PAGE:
When I started out in my career in oil and gas I was the only female on my team.
There were NO female leaders or managers and barely any female colleagues across the whole organization and very few in the industry itself. In the 11 years I was with my first employer, I never reported to a woman.
As I look back on my 16 years since setting up 2Hill Consulting, I can see there has been some… slow… progress. There are definitely more female leaders in all sectors. A great deal of my clients are female leaders and executives; decision makers and change makers. It’s great to see but it feels like it took too long to achieve too little. (For context, less than a fifth of corporate board members are female and women hold only 24 of the CEO positions in the Fortune 500.) The percentage of women working in the oil and gas industry remains unchanged at 22%, the same level reported in 2017.
Even less visible is progress for Black Americans. Black, female Americans… yep, even more so.
Representation in tech is yet more dire, and frustrating. A new report found that progress towards racial equity is not only stalled, but in many respects, regressing, throughout each phase of the tech pipeline.
The system is broken. The Leaky Tech Pipeline is hemorrhaging talent. The culture in tech has not evolved to where it needs to be.
Women now make up just 26% of the workforce in computer science-related jobs – with Black and Latinx women making up only about 5%, collectively – according to a study from the National Center for Women & Information Technology.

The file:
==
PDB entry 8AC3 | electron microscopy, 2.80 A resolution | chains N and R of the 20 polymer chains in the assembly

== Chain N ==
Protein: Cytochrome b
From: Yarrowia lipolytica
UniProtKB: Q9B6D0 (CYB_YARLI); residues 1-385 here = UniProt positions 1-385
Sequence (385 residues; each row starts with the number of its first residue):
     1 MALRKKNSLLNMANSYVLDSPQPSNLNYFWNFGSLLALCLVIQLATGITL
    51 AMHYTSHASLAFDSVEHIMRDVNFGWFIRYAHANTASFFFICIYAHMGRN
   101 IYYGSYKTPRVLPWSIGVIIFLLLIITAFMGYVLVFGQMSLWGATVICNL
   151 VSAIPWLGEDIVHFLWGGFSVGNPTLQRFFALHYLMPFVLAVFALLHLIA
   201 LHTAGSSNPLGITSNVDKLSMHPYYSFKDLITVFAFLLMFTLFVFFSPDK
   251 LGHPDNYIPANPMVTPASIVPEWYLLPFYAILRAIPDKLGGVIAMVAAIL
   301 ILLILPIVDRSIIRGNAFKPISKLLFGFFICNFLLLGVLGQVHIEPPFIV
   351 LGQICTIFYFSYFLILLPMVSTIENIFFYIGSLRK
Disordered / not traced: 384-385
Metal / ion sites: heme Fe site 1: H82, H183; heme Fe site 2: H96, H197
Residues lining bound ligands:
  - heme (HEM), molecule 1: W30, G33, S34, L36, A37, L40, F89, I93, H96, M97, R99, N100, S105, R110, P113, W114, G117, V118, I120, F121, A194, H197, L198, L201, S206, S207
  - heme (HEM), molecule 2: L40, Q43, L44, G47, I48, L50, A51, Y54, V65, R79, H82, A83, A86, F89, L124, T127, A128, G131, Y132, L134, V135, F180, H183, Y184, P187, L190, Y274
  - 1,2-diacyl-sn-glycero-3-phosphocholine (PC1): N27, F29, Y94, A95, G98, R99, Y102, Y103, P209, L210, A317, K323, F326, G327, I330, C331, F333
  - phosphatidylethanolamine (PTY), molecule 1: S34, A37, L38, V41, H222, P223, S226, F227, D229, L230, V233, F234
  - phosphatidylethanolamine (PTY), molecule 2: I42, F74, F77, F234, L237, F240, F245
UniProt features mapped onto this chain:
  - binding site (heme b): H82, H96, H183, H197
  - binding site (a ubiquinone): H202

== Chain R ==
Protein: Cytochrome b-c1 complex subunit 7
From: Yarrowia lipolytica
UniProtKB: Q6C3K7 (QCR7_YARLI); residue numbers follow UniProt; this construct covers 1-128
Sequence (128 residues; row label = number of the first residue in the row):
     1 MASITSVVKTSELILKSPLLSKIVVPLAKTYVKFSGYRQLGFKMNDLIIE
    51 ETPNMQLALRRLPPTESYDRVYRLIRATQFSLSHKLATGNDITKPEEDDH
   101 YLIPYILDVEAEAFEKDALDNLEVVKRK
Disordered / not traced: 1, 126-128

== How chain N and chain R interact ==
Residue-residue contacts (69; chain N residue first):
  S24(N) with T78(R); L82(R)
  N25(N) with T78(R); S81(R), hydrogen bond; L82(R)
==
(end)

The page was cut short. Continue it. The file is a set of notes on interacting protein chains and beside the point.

“The consequences of inaction in the tech industry are significant for Black communities,” said Dr. Allison Scott, CEO of the Kapor Center. “Technological advancement continues to drive our economy and transform the nature of work, and the exclusion of Black talent from this sector impacts innovation, product creation, economic mobility, and is a significant driver of inequality. One-off solutions have not worked. It is time to invest in long-term structural solutions.”
While the statistics can be demotivating I don’t want them to pull focus from an important positive: we are all so much more connected now and have structures that exist to support and grow representation for the underserved. I’m active in many and most recently spoke at the Women’s Energy Network conference and was a guest on the WEN podcast – take a listen here. Sharing our stories is so important in changing the narrative – as is education, mentoring and access to opportunities for professional development.
I hope that, like me, you will stay curious, stay creative. Change is hard, change is uncomfortable, but our skills and abilities span so much further than the systems and structures that constrain us.